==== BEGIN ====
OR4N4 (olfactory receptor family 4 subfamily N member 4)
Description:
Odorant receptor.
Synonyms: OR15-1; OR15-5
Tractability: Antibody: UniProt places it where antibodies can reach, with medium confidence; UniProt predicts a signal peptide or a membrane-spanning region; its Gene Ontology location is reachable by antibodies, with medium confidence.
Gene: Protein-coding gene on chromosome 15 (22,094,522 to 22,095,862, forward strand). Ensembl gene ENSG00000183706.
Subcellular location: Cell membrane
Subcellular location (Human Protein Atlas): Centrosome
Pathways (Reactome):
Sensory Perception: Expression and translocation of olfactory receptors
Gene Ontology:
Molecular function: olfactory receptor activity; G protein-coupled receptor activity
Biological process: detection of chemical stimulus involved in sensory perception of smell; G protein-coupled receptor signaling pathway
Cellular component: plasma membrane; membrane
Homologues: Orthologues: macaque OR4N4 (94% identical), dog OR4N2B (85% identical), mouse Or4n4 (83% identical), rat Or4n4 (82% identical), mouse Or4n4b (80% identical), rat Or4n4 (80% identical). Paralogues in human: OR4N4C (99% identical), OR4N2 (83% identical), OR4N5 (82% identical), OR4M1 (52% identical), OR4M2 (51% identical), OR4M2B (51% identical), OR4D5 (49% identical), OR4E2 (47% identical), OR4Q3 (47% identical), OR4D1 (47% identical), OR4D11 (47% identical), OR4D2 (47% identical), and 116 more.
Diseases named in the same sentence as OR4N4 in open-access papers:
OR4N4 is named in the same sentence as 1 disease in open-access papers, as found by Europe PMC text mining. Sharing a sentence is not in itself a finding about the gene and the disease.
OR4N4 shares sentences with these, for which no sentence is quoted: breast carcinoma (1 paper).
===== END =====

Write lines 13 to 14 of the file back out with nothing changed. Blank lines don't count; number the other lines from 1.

Biological process: detection of chemical stimulus involved in sensory perception of smell; G protein-coupled receptor signaling pathway
Cellular component: plasma membrane; membrane